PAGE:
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Mickelson just misses golf's magic number

Errant putt costs him a 59 at Phoenix Open

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By John Nicholson
Associated Press
Published:
SCOTTSDALE, Ariz. -- Phil Mickelson pointed his putter at the cup and started to walk toward the hole, ready to celebrate golf's magic number.
Right at the end, though, the ball caught the right edge of the cup, curled 180 degrees to the other side of the hole and stayed out. A fraction of inch turned cheers to gasps and cost him a 59 on Thursday in the first round of the Phoenix Open.
"Six feet to go, it was in the center," Mickelson said. "Three feet to go, it was in the center. A foot to go, it was in the center, and even as it's approaching the hole, I couldn't envision which side of the hole it could possibly miss on, and it ended up somehow just dying off at the end, catching the lip."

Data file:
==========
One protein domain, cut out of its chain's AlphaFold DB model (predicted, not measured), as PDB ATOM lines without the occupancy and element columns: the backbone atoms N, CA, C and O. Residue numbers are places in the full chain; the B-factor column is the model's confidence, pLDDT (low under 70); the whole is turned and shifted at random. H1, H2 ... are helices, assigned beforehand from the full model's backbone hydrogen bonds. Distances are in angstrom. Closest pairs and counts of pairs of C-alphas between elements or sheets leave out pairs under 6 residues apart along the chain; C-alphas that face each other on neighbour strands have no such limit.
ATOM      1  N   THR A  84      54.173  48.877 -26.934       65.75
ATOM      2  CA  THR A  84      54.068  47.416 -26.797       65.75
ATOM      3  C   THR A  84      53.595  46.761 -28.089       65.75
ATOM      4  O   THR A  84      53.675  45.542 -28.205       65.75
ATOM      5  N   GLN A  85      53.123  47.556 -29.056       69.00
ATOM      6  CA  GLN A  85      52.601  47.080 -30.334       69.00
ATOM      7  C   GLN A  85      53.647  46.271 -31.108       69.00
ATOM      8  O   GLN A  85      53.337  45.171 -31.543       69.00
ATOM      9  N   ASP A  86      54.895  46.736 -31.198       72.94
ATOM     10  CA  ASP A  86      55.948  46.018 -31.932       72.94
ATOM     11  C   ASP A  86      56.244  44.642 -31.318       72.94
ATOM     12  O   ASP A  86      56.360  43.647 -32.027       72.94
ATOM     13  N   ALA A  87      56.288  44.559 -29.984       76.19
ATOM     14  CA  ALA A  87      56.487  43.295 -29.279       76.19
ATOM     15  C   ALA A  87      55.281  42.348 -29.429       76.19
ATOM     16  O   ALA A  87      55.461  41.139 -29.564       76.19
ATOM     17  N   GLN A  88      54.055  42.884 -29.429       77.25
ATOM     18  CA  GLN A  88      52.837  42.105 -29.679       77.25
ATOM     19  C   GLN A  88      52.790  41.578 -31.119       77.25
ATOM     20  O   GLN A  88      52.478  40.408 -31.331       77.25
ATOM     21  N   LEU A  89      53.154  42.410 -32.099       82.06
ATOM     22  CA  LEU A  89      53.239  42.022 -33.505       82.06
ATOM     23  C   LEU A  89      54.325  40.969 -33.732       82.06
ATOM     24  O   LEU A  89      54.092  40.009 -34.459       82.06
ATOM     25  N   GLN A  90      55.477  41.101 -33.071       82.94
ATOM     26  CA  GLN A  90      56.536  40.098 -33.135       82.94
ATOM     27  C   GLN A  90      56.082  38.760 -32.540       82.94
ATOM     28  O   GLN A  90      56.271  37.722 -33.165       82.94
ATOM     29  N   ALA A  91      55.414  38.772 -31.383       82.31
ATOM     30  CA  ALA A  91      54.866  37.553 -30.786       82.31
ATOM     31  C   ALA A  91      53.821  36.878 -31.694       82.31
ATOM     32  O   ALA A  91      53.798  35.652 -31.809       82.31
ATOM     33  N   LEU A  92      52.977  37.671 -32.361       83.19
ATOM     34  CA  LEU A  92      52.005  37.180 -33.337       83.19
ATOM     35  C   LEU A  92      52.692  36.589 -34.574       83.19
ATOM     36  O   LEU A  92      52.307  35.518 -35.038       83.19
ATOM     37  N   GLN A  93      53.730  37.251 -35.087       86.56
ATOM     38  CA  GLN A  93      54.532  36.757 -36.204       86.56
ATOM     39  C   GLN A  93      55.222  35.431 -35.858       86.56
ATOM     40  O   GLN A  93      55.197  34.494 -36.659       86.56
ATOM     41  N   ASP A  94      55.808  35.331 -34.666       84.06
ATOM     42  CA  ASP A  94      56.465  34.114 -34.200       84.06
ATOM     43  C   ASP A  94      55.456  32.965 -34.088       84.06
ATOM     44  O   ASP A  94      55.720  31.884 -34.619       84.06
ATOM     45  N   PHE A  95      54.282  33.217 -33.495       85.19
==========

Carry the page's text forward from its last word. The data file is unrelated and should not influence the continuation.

His caddie, Jim Mackay, fell to his knees and stayed there several seconds.
"He could not have hit a better putt," Mackay said.
Mickelson settled for an 11-under 60 at TPC Scottsdale, matching the tourney record he already shared with Grant Waite and Mark Calcavecchia.
"Well, 60 is awesome," Mickelson said. "I'm ecstatic to shoot 60. But there's a big difference between 60 and 59. Not that big between 60 and 61, there really isn't. But there's a big barrier, a Berlin Wall barrier, between 59 and 60."
Five players have shot 59 in official PGA Tour events. Al Geiberger did it in the 1977 Memphis Classic, Chip Beck in the 1991 Las Vegas Invitational, David Duval in the 1999 Bob Hope Invitational, Paul Goydos in the 2010 John Deere Classic and Stuart Appleby in the 2010 Greenbrier Classic. Japan's Ryo Ishikawa had the lowest round on a major tour, shooting a 12-under 58 to win the 2010 Crowns on the Japan Tour.
Seeking his third victory in the event, Mickelson had a four-stroke lead over Ryan Palmer, Brandt Snedeker, Padraig Harrington, Ted Potter Jr. and Jeff Maggert when play was suspended because of darkness in the round that started an hour late because of frost.
Story tags » Pro Golf

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